I wasn’t the biggest fan of the original Donkey Kong Country games. The titles just never resonated with me the way they did so many others. When I saw the initial footage of Donkey Kong Country Returns, I was willing to give the game a shot. I figured my tastes had evolved enough that I might enjoy the title a bit more than its predecessors. While the game is great looking, has a solid soundtrack, and impressive level design with tons of replay value, Donkey Kong Country Returns is maddeningly frustrating. In fact, I’ve never been happier that I didn’t have to play a game anymore than when I finished playing Donkey Kong Country Returns.
A seemingly vengeful tiki god awakens in a volcano on the island where Donkey Kong currently resides. This volcano deity sends out a handful of its minions, who hypnotize the jungle animals to collect all the bananas they can find. The little buggers try to get to Donkey Kong, but for some reason he’s immune to their powers. Unfortunately for him though, that doesn’t stop them from stealing his cave full of bananas. This sets DK off, and he begins tracking down the miniature musical tiki demons to get his favorite fruit back. It’s as basic a plot as you could possibly have, but you don’t really need more than that. Though Donkey Kong’s adventure takes place primarily on one island, there are a different locations he’ll visit, including jungles, caves, pirate ships, and more. There’s a good deal of variation even within any of the individual worlds, with more than a few different methods used to traverse and complete a given board. Each area ends in a boss fight, which ranges from easy to cripplingly hard, and every level has more than a few secrets and items to find to get 100% completion. If the game wasn’t so stubborn about being a retro platformer with no room for mistakes, traveling the world of Donkey Kong might have been a bit more fun.
The game utilizes two control styles, allowing you to play with both the remote and nunchuck, or by turning the stand alone remote sideways. The sideways controller was all right, but I found the controller/nunchuck combination to be the best way to play the game. Donkey Kong can run and jump, and he can also pound the ground, roll, and blow air on things to earn more bananas or coins. Oddly enough, the roll command is so similar to the blow command that you’ll often find yourself tumbling off ledges you didn’t mean to because you were trying to blow out a lantern or dandelion. All three are just variations on shaking the controllers up and down repeatedly, so it’s easy to mix any of them up, but the roll/blow issue kept me losing lives left and right. You still kill most enemies by jumping on their heads, but some require you to be a bit more creative. There’s not much about the combat that’s very challenging, as most of the game’s difficulty comes from trying to traverse the multitude of platforms without dying.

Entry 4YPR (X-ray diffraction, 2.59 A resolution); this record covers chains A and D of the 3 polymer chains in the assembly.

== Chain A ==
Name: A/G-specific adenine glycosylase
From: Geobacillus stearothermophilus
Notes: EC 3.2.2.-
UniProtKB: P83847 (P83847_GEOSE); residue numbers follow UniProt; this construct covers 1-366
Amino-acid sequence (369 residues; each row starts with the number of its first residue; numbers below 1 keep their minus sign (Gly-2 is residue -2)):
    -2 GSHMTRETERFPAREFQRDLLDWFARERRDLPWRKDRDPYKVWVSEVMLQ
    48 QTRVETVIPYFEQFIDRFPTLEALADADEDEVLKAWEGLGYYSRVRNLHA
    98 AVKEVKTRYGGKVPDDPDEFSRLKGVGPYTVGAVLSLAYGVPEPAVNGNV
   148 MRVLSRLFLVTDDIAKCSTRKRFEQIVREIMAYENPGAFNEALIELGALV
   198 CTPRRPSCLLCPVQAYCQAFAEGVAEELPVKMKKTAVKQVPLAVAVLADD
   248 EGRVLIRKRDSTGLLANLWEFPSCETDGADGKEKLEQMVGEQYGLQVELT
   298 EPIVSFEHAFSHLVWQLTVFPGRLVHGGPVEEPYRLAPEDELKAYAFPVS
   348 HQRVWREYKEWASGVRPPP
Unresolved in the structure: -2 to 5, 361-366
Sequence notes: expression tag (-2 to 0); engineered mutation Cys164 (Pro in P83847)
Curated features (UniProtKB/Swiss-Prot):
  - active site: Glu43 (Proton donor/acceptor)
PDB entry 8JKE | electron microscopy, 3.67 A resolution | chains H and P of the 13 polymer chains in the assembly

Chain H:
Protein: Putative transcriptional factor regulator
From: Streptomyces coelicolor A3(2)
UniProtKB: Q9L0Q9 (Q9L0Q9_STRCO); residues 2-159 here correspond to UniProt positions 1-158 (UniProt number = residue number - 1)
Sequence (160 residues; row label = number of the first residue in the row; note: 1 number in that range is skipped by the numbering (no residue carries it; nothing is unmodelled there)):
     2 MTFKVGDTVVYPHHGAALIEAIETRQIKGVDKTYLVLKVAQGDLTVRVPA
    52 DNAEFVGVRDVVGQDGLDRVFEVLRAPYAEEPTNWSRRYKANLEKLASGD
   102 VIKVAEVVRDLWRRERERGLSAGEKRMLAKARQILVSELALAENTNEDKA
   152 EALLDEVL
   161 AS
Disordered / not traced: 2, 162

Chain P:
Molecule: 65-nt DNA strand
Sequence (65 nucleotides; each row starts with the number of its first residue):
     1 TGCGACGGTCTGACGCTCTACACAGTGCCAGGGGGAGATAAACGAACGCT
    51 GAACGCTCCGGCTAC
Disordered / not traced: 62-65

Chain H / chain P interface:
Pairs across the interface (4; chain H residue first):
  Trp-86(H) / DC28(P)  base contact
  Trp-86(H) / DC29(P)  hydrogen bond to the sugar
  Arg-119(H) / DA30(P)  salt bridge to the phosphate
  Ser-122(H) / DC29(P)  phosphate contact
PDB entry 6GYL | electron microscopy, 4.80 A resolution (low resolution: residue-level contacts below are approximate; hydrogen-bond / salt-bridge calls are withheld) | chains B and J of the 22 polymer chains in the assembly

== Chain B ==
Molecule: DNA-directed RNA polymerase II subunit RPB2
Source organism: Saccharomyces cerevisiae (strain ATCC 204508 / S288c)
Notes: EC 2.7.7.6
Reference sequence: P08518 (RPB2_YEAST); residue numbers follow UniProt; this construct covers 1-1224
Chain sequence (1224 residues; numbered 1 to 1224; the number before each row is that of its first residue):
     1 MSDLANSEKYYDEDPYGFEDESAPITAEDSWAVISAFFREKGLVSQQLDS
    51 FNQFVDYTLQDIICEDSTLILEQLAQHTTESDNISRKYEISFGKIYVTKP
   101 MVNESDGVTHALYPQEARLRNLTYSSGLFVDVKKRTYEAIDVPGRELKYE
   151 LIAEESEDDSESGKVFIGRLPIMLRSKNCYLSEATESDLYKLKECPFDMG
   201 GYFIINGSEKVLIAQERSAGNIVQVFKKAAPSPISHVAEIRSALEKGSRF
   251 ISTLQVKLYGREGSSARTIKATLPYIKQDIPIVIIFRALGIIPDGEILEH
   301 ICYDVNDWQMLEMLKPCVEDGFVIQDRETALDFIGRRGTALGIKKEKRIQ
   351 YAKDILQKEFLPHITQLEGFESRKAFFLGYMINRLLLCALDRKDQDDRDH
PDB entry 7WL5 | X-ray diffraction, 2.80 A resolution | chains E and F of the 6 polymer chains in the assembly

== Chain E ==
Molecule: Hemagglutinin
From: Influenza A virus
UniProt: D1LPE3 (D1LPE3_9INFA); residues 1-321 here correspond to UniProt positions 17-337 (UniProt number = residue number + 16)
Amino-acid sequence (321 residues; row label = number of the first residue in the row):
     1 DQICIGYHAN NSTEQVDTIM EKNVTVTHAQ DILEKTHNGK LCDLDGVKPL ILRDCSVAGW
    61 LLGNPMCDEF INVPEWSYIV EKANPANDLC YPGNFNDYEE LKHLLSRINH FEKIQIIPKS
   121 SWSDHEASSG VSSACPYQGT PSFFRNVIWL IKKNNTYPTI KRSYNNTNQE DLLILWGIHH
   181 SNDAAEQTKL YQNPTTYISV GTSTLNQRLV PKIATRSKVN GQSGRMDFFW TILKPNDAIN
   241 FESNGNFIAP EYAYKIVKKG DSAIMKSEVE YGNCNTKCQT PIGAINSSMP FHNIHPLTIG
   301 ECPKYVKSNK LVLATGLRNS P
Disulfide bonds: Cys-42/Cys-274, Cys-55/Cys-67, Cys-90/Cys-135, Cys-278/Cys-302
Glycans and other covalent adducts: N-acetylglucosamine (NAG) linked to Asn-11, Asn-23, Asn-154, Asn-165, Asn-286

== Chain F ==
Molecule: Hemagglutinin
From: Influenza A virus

Though there isn’t much more to the game than jumping, climbing, or swinging, it’s your ability to execute these maneuvers that will result in either your death or completion of a level. You will die. A lot. Ledges will be just out of reach. Mine carts will careen into oblivion. Enemies will perch precariously on platforms you need to reach, preventing you from making a clean jump. You will accidentally jump too far, or roll when you meant to pound, and disappear into nothingness. If Donkey Kong Country Returns is good for one thing, it’s killing you over and over again. Granted, I made my fair share of mistakes, but the game seems to rely on memorization of where to go, and when to jump, rather than letting the player intuitively and reflexively figure out what to do next. Lengthy portions of a board will have to be replayed over and over again after an extremely cheap death, and since the checkpoint system is middling at best, you will have to do this throughout the game. Fortunately, every time you die, you don’t lose any of the items you collected before your untimely demise. Bananas and coins (which can be exchanged for extra lives), as well as puzzle pieces all remain in your inventory when you fall, and they also respawn throughout the level when you try again. Strangely enough, you can also collect the letters that spell out Kong on every board, but they do not stay in your inventory unless you passed a checkpoint. It’s a handy way to replenish the lives you’re going to lose, but it seems to me if the game were a bit easier to navigate, this type of offsetting wouldn’t be necessary. Only a few times did I ever actually run out of lives, though that was due to my own stubbornness getting the best of me during levels where I thought, “I can’t possibly die here again.” It was foolish of me to think this game was going to be forgiving in the least.